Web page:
Paragraph 5 reads: "He has suffered from depression and a bipolar, manic disorder in recent years and had taken medication for it. Whether he was taking it or not now is not known," said attorney Jose Fanego, who had previously released a statement on behalf of Michele LaCalamita, who declined interview requests."
Paragraph 8 reads: "Fanego said that, according to Michele LaCalamita, Anthony LaCalamita has been diagnosed and treated for depression and other mental disorders for several years but had never exhibited any violent behavior."
Suspected shooter tried suicide twice
Accountant was also hospitalized for depression in last 5 years, according to suspect's estranged wife.
Mike Martindale and Catherine Jun / The Detroit News
TROY -- A man expected to be charged today in an office shooting that left one dead and two wounded had a history of mental illness, including two suicide attempts and a hospitalization for depression in the past five years, an attorney for the man's estranged wife said Tuesday.
Investigators said Anthony LaCalamita, 38, of Troy lost his job as an accountant at Gordon Advisors on Thursday, bought a 12-gauge shotgun on Friday and returned to his former workplace on Monday morning to exact revenge on his former colleagues.
Within a few minutes, Madeline Kafoury, 63, of Warren was dead, and Alan Steinberg, 48, of Bruce Township and Paul Riva, 47, of Sterling Heights were wounded by shotgun blasts.
The two men remained hospitalized Tuesday. LaCalamita is expected in Troy District Court today to face murder, attempted murder and other charges in connection with the shooting.
"He has suffered from depression and a bipolar, manic disorder in recent years and had taken medication for it. Whether he was taking it or not now is not known," said attorney Jose Fanego, who had previously released a statement on behalf of Michele LaCalamita, who declined interview requests.
Fanego said the LaCalamitas, who were married in 1998, have not lived together for three weeks. Michele LaCalamita has been cooperating with investigators, police said.
Mental problems alleged
Fanego said that, according to Michele LaCalamita, Anthony LaCalamita has been diagnosed and treated for depression and other mental disorders for several years but had never exhibited any violent behavior.
"He is a very intelligent, educated person, but after their marriage began having mental problems," Fanego said. "He attempted suicide by taking an overdose of pills and had his stomach pumped. He realized he had a problem that needed treatment and agreed to a hospitalization about two years later. But then in 2002, he attempted suicide a second time."
Police said that LaCalamita's purchase of a shotgun last week wasn't his first attempt to own a firearm. Troy Police Lt. Gerard Scherlinck said LaCalamita had been turned down for a handgun purchase permit in March by Troy Police Chief Charles Craft. Scherlinck declined to elaborate on the reason for the denial.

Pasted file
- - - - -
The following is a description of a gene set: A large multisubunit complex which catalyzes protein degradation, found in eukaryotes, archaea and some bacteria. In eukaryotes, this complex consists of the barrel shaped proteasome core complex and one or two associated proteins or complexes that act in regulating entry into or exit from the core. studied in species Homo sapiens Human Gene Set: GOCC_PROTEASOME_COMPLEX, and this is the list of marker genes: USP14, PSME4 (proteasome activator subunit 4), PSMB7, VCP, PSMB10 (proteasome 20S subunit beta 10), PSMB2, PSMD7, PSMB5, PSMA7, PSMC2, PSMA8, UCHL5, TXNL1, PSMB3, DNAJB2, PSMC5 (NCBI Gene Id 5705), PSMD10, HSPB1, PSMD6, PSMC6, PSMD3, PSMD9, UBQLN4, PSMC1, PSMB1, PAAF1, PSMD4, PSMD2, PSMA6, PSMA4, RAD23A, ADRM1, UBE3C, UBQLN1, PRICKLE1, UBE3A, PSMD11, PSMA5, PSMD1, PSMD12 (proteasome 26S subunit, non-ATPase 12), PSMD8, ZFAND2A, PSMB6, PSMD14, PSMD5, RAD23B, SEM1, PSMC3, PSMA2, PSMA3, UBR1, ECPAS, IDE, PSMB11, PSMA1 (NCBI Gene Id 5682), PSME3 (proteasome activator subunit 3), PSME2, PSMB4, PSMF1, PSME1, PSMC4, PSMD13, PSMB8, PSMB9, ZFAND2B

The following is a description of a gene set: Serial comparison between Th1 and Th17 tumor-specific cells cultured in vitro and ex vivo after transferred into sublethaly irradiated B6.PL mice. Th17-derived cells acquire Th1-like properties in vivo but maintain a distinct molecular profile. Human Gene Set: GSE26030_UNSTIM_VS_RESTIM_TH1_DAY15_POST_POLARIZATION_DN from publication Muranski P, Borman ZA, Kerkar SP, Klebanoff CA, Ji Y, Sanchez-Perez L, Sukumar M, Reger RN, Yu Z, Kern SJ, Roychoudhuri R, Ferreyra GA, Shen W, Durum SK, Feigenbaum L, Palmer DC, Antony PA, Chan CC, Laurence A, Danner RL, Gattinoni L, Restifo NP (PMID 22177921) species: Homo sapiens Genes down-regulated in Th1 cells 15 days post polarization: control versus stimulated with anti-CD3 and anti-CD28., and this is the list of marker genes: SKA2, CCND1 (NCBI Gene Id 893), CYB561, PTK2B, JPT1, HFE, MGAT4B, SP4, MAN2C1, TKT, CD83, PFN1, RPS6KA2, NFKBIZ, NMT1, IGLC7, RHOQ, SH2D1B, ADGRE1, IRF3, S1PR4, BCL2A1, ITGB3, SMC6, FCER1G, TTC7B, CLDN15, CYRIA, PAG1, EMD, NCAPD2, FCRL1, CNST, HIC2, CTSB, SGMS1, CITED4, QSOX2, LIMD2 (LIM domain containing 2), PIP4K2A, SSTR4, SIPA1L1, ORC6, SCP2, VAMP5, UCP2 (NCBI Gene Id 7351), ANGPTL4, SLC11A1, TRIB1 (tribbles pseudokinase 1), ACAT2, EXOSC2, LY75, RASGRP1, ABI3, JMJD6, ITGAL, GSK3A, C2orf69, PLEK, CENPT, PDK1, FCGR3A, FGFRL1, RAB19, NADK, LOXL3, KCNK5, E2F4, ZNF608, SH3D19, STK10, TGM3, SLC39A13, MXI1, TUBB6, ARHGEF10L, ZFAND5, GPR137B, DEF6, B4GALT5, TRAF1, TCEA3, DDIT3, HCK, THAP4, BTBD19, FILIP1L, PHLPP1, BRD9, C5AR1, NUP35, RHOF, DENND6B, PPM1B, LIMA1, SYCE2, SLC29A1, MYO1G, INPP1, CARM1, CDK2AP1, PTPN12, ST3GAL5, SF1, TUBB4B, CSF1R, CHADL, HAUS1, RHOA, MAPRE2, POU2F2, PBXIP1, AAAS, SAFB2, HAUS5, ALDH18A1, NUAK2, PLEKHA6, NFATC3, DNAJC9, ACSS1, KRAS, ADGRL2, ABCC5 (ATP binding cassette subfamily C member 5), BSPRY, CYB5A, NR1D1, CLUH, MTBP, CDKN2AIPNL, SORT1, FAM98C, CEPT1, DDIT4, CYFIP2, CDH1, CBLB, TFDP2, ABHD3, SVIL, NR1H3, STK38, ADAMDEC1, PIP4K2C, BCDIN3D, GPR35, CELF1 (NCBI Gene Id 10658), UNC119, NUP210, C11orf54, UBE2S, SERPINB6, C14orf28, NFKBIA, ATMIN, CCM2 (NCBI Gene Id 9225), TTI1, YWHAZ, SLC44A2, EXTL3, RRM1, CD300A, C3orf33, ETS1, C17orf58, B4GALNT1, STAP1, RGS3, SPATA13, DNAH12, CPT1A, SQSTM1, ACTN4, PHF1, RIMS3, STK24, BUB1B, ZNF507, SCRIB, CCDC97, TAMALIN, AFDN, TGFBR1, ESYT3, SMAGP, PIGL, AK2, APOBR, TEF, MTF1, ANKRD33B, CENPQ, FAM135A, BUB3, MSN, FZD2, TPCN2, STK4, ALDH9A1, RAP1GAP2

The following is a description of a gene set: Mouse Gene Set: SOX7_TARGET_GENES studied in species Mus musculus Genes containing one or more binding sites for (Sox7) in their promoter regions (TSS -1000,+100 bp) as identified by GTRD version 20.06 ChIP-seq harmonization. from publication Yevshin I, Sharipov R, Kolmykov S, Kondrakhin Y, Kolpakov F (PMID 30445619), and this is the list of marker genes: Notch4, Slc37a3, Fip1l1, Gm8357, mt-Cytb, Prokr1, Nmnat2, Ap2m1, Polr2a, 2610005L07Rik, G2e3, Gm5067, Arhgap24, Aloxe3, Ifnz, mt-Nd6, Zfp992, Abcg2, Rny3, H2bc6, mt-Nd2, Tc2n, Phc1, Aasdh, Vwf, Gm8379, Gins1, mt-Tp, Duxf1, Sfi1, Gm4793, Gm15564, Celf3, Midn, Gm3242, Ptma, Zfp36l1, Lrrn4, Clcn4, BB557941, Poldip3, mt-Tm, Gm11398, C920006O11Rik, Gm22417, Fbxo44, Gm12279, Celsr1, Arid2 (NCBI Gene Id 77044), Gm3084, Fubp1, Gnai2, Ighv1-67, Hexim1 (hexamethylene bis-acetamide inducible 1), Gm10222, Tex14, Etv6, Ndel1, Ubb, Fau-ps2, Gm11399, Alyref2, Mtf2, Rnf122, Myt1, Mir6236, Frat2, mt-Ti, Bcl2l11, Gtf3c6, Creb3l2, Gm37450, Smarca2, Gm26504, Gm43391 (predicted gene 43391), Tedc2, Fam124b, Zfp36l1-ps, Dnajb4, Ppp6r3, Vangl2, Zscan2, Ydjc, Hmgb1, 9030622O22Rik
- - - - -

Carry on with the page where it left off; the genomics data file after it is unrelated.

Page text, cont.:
During a search of LaCalamita's Kirts Boulevard apartment in Troy on Monday night, investigators said they found no other weapons but did find paperwork regarding the purchase of a pump-action 12-gauge shotgun Friday.
Fanego said the shotgun was purchased at Target Sports on Woodward Avenue in Royal Oak. The manager of the store was unavailable for comment Tuesday, and a worker declined comment. Oakland County Sheriff's Capt. Mike Johnson, who oversees the Gun Board that determines requests for concealed weapons permits, said there is no statutory waiting period for purchase.
Scherlinck said investigators still have not determined what might have driven LaCalamita's actions Monday. Fanego believes LaCalamita was frustrated at his failed marriage, his finances and ultimately, losing his job.
Investigators have not determined what prompted LaCalamita's firing. Scherlinck said police may request the company's human resources record to find out.
'Someone has been shot'
Sally Hawk, who works in financial planning at Gordon Advisors, said an officewide e-mail went out Thursday informing everyone that LaCalamita had been "let go."
She said she was working Monday morning but didn't see anything when the shooting began.
"It's a big office and I am at one end of it," she said in an interview with The Detroit News. "I heard running and later heard it was a couple employees who were trying to run away. When I came out to see what was going on someone said, 'Don't! Anthony has been here and someone has been shot.' "
Police say LaCalamita's actions clearly show that that he shot with intent and not randomly. According to Scherlinck, the attack unfolded like this:
LaCalamita first approached receptionist Madeline Kafoury and had a brief conversation with her. She then left the reception area and went down a hallway to Paul Riva's office.
Shortly after that, LaCalamita walked past the reception area, stopped at one office, where he shot and wounded Alan Steinberg, then proceeded past dozens of stunned workers without saying a word, but made eye contact with many of them.
When he reached a suite of offices that included Riva's, he fatally shot Kafoury, who was leaving Riva's office, and then wounded Riva.
Police believe LaCalamita also may have been looking for another manager, but was unable to find that person. LaCalamita left the same way he came in -- through the front door.
Hawk said she didn't understand why Kafoury was targeted.
"I don't know why he would do anything like that to her -- she probably didn't even know him," Hawk said. " I think she happened to be coming out of (Riva's) office as Anthony was going in. She happened to be in the wrong place at the wrong time."
You can reach Mike Martindale at (248) 647-7226 or email@example.com.